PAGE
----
Caution on minimum wage increase

by 01 Apr 2008

BUSINESS GROUPS have called on the Australian Fair Pay Commission to exercise significant caution in determining minimum wage outcomes against a backdrop of a volatile global economy combined with accelerating inflation and rising interest rates domestically.

The 2008 Minimum Wage Review is taking place in a climate of increased economic risk and uncertainty, according to Heather Ridout, chief executive of the Australian Industry Group, which recently lodged its minimum wage review submission with the commission.

The Australian Industry Group proposed a minimum wage increase for all classifications of 35 cents per hour (or $13.30 per week) from the first pay period on or after 1 October 2008. This would increase the federal minimum wage, which covers about 1.6 million Australian workers, to $14.09 per hour.

“In both of its minimum wage decisions to date, the Fair Pay Commission has expressed the view that it is appropriate that changes to income tax and income support be taken into account in determining the level of increase in minimum wages,”Ridout said.

“Changes to taxation and income support typically deliver far more cost-effective and less economically risky benefits than increases to wages.”

If the level of wage increase awarded by the commission is too high, she said inflationary pressures will be fuelled and increased pressure will be placed on interest rates. “Such an outcome would harm the very people that the minimum wage review process is intended to benefit – that is, the low paid.”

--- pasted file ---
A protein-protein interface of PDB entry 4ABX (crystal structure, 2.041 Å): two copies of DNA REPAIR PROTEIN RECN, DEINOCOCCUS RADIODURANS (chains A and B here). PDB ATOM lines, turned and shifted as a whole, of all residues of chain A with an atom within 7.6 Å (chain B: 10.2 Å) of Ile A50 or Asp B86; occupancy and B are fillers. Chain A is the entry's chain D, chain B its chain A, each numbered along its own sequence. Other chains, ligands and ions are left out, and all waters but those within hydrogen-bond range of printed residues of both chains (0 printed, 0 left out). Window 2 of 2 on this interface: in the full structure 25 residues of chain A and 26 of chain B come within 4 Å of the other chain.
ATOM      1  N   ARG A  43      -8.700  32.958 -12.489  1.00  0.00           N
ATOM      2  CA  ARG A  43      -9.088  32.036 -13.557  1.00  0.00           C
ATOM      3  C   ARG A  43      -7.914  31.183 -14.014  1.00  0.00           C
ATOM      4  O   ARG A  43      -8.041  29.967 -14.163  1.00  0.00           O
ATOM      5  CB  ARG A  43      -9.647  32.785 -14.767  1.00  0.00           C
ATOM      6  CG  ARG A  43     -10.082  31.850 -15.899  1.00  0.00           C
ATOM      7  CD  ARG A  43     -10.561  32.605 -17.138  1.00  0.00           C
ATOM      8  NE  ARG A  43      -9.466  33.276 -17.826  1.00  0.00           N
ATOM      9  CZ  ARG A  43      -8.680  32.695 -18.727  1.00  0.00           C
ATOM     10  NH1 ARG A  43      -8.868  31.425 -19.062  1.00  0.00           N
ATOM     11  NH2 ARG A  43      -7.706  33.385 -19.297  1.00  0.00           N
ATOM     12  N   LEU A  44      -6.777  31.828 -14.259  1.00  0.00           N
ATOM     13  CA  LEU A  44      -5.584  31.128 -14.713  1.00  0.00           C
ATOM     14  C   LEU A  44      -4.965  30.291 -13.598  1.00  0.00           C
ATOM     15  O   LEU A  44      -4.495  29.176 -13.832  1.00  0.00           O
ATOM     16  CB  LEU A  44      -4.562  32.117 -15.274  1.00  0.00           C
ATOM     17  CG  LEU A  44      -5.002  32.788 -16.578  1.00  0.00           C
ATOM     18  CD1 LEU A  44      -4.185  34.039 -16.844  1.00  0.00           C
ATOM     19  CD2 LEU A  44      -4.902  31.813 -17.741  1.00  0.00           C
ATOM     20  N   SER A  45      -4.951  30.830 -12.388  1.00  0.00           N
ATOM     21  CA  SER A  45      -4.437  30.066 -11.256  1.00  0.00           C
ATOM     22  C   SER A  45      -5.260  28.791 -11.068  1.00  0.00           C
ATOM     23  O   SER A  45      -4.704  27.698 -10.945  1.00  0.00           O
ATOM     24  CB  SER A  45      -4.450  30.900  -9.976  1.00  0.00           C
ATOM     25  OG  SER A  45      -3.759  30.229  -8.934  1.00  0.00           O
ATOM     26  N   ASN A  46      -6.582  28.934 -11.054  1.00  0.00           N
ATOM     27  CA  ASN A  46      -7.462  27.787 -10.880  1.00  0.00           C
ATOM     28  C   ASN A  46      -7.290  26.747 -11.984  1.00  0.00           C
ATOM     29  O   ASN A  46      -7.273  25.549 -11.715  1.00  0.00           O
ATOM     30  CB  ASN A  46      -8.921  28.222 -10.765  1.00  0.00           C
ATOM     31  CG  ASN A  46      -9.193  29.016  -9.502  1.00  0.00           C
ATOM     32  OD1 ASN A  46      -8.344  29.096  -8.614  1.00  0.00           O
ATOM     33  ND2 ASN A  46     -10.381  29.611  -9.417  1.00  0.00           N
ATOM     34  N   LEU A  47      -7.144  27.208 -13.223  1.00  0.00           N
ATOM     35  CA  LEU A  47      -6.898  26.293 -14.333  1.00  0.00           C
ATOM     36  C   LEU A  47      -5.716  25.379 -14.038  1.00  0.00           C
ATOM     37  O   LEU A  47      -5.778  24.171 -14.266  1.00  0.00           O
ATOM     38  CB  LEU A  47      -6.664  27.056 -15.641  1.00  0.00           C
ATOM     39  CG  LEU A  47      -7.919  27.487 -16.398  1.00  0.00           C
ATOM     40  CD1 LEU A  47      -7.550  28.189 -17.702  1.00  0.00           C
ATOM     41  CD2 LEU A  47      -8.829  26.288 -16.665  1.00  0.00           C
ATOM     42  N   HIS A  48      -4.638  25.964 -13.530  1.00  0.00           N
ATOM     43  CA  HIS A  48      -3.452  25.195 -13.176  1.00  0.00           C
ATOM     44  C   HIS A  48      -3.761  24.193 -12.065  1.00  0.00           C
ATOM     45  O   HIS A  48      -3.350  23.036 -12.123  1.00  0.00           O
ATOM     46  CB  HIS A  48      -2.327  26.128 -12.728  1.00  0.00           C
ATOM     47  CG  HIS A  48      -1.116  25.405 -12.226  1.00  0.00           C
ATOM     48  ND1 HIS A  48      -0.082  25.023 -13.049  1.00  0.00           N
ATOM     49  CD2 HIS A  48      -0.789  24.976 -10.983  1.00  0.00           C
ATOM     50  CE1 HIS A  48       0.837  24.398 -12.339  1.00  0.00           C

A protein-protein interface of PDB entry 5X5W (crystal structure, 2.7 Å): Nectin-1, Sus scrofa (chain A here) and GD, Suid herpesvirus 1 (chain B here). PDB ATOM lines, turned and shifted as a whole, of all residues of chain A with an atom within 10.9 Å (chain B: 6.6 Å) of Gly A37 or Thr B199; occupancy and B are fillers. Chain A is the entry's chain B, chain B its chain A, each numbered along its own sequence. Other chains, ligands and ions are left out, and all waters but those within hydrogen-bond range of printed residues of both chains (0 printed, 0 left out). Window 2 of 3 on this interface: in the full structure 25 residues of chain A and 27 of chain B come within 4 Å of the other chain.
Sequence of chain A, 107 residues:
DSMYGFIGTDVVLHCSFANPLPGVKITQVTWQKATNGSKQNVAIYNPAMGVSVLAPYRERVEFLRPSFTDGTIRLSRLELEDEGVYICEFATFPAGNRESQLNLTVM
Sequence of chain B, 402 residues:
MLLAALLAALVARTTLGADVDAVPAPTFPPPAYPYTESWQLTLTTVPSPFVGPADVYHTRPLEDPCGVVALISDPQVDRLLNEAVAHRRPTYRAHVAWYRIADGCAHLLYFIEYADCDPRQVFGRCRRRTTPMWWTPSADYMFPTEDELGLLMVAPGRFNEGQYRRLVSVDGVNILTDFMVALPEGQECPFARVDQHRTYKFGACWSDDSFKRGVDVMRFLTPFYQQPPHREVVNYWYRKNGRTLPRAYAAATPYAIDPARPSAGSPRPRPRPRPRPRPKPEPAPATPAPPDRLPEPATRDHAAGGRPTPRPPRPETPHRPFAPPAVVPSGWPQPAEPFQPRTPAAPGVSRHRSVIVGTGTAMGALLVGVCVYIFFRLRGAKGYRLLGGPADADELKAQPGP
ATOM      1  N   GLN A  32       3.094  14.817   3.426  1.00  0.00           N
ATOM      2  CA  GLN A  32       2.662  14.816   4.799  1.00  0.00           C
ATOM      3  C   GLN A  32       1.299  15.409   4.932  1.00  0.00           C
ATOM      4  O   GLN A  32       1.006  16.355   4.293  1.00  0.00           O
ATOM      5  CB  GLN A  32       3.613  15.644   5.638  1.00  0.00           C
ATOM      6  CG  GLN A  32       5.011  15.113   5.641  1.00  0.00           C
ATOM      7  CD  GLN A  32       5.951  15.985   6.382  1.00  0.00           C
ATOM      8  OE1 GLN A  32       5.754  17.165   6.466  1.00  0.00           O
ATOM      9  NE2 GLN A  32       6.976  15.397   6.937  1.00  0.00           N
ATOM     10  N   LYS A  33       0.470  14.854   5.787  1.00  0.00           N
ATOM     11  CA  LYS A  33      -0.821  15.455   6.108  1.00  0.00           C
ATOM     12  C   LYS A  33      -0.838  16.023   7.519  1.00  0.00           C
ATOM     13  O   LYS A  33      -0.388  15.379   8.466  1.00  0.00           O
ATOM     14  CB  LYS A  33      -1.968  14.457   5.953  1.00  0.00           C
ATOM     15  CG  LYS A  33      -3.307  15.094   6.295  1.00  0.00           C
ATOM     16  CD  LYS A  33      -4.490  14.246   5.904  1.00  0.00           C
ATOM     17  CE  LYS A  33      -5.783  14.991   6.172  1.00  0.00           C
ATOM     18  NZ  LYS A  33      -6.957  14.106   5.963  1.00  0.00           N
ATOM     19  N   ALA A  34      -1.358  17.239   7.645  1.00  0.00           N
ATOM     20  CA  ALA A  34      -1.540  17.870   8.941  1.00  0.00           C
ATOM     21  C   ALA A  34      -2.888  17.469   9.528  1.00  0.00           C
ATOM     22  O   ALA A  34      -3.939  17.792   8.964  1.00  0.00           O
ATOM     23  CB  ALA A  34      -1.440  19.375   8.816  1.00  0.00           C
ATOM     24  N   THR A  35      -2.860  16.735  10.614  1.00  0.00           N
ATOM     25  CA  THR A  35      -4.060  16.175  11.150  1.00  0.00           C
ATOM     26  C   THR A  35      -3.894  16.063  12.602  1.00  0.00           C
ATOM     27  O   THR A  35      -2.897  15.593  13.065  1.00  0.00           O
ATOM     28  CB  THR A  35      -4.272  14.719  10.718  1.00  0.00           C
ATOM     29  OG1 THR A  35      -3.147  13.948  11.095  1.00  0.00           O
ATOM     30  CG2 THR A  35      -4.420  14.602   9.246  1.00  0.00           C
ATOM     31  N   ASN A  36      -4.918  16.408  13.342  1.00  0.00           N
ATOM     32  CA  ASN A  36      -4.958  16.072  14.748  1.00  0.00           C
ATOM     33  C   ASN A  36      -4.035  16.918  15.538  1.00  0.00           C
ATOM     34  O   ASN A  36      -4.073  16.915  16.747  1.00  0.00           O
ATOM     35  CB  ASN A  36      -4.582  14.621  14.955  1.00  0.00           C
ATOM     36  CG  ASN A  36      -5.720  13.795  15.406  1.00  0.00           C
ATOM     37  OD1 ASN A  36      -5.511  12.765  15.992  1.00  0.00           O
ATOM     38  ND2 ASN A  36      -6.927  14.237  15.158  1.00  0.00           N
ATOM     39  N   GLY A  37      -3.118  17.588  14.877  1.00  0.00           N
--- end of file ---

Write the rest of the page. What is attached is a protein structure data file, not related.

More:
The ACTU called for a $26 a week pay rise for the low paid, which would raise the current federal minimum wage from $522.12 to $548.12 a week (up to $14.42 an hour).

Unions also went one step further and called for a curb on executive salaries, proposing an end to tax deductibility for salaries over $1 million.

“Many employers simply haven’t got the message from the Australian people and are still trying to make record profits and give excessive bonuses to CEOs at the expense of ordinary workers,” said Jeff Lawrence, secretary of the ACTU.

“It is unacceptable for major employers to propose that low paid workers should not get a pay rise or that casual workers should suffer pay cuts.”


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